“The Tesla is a secret cat killer, and it’s a problem that we really gotta fix,” a purple-haired Spears told her followers in a video she uploaded to Instagram a few days ago.
“We have now lost — I don’t want to tell you how many cats — because they don’t hear the Tesla crank and unfortunate things happen and it’s really devastating and tragic for everyone involved,” Spears said.
Perfectly understandable. I mean, who doesn’t run over a cat or six while backing out of the driveway? And who wants to be bothered with actually caring for cats and keeping them indoors when you can tell your 2.1 million Instagram followers that a corporation is at fault?
“Like, one of those noises”
Thankfully, Jamie Lynn has a solution, which she also shared with her followers.
“So since the Tesla is so quiet, maybe you could, like, make one of those noises that, like, bother cat or animal ears when it cranks up, so that, like, they know something’s happening and they aren’t caught off guard, and things don’t end in a very tragic way,” Spears continued, indicating she’s spent a lot of time ruminating on this issue. “So, Elon Musk, let’s figure this out, B, because you owe me a couple of cats.”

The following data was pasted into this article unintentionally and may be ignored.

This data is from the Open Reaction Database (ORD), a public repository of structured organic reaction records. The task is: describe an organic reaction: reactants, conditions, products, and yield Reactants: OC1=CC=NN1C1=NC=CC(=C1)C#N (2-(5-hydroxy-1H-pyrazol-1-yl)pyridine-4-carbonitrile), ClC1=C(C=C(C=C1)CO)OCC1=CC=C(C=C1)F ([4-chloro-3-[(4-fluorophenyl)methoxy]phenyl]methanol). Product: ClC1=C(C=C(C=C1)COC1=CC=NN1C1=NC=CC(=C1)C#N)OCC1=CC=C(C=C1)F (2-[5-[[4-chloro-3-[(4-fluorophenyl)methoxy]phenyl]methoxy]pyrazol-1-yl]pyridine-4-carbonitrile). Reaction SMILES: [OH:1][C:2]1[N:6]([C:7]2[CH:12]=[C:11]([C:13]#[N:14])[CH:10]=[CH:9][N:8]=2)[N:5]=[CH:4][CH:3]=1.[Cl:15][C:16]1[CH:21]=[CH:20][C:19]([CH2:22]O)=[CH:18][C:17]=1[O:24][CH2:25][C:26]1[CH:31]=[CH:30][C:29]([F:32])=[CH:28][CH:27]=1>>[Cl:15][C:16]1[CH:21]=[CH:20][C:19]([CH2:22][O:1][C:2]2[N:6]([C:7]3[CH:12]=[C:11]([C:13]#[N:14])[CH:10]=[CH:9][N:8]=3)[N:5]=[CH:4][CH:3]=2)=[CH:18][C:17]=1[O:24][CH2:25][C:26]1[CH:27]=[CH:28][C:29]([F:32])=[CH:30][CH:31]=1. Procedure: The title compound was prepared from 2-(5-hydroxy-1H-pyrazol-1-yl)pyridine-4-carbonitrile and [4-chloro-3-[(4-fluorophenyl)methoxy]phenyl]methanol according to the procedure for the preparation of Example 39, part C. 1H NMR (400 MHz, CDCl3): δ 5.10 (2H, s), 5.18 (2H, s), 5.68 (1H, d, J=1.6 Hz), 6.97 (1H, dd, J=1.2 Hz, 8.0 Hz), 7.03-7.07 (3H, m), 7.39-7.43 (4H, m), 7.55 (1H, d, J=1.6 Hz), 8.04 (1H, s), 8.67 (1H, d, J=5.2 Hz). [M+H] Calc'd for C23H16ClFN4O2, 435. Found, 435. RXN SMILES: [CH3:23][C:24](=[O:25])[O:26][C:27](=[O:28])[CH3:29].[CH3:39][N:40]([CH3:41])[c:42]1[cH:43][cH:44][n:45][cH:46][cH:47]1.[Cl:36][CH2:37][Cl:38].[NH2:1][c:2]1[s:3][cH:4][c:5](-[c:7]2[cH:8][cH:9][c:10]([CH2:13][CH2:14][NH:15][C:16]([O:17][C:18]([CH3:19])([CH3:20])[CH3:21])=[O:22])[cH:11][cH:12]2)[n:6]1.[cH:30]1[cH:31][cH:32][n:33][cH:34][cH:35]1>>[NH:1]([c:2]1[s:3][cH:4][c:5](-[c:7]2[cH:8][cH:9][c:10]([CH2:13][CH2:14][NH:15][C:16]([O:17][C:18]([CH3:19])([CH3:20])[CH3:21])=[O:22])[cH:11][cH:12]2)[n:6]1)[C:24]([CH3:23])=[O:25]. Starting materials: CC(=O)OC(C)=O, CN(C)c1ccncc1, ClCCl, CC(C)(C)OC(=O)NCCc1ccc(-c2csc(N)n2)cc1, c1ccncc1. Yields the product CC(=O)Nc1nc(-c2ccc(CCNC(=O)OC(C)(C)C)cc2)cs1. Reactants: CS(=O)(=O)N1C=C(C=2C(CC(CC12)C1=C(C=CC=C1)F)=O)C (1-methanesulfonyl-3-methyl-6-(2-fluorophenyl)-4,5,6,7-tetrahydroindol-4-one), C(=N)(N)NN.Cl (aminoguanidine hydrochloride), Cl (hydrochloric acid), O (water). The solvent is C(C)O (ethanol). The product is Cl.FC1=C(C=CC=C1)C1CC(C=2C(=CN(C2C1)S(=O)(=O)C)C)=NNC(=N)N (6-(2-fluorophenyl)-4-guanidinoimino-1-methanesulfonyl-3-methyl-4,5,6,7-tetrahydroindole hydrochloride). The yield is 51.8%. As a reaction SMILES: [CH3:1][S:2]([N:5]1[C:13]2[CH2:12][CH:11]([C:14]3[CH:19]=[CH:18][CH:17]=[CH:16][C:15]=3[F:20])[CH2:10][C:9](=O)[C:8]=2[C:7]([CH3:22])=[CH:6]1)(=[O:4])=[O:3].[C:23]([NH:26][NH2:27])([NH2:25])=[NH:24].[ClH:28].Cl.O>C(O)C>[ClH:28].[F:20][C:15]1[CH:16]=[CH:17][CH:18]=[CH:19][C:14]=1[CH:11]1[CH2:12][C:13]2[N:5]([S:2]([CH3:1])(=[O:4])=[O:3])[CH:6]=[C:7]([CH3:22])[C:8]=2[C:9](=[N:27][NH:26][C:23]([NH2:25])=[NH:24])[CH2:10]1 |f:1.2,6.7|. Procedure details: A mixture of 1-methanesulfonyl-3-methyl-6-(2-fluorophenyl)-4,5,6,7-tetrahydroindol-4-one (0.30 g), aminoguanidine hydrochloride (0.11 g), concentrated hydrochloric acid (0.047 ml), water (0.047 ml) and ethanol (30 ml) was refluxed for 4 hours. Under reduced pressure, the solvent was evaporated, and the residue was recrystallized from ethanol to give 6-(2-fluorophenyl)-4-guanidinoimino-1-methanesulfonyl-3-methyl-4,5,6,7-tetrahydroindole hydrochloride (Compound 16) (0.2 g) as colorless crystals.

Like other celebrities, Spears was apparently expecting to air her thoughts and have the entire internet break into a slow clap and say “You’re so right! Hooray for you!” And like other celebrities, Spears deleted the video and furiously backpedaled when people started questioning her claims.
The first thing people wanted to know was: Just how many cats did Jamie Lynn lose to Evil Elon Musk and the Teslarizer?